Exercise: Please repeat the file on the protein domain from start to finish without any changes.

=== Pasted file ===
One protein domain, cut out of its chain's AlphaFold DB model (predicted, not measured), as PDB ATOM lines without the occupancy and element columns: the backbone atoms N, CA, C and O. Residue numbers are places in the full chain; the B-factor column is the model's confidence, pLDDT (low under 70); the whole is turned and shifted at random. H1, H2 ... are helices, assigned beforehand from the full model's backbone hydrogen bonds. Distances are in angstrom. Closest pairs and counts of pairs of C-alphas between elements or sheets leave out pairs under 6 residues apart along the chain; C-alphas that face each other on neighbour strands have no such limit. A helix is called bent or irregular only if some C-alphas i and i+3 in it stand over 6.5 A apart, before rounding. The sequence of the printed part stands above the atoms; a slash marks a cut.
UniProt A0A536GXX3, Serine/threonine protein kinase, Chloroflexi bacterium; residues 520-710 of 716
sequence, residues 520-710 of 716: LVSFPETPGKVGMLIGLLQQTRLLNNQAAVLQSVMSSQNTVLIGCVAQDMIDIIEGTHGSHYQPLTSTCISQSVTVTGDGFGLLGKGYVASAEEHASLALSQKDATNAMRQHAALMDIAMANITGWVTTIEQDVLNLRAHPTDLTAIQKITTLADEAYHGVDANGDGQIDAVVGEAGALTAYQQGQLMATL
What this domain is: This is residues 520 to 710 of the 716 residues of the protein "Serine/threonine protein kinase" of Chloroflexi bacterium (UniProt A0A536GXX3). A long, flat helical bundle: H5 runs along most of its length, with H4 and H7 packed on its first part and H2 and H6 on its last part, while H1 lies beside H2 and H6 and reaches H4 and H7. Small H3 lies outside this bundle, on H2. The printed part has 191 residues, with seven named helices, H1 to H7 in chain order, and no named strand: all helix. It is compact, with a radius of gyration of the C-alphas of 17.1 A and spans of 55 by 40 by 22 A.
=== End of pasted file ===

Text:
One protein domain, cut out of its chain's AlphaFold DB model (predicted, not measured), as PDB ATOM lines without the occupancy and element columns: the backbone atoms N, CA, C and O. Residue numbers are places in the full chain; the B-factor column is the model's confidence, pLDDT (low under 70); the whole is turned and shifted at random. H1, H2 ... are helices, assigned beforehand from the full model's backbone hydrogen bonds. Distances are in angstrom. Closest pairs and counts of pairs of C-alphas between elements or sheets leave out pairs under 6 residues apart along the chain; C-alphas that face each other on neighbour strands have no such limit. A helix is called bent or irregular only if some C-alphas i and i+3 in it stand over 6.5 A apart, before rounding. The sequence of the printed part stands above the atoms; a slash marks a cut.
UniProt A0A536GXX3, Serine/threonine protein kinase, Chloroflexi bacterium; residues 520-710 of 716
sequence, residues 520-710 of 716: LVSFPETPGKVGMLIGLLQQTRLLNNQAAVLQSVMSSQNTVLIGCVAQDMIDIIEGTHGSHYQPLTSTCISQSVTVTGDGFGLLGKGYVASAEEHASLALSQKDATNAMRQHAALMDIAMANITGWVTTIEQDVLNLRAHPTDLTAIQKITTLADEAYHGVDANGDGQIDAVVGEAGALTAYQQGQLMATL
What this domain is: This is residues 520 to 710 of the 716 residues of the protein "Serine/threonine protein kinase" of Chloroflexi bacterium (UniProt A0A536GXX3). A long, flat helical bundle: H5 runs along most of its length, with H4 and H7 packed on its first part and H2 and H6 on its last part, while H1 lies beside H2 and H6 and reaches H4 and H7. Small H3 lies outside this bundle, on H2. The printed part has 191 residues, with seven named helices, H1 to H7 in chain order, and no named strand: all helix. It is compact, with a radius of gyration of the C-alphas of 17.1 A and spans of 55 by 40 by 22 A.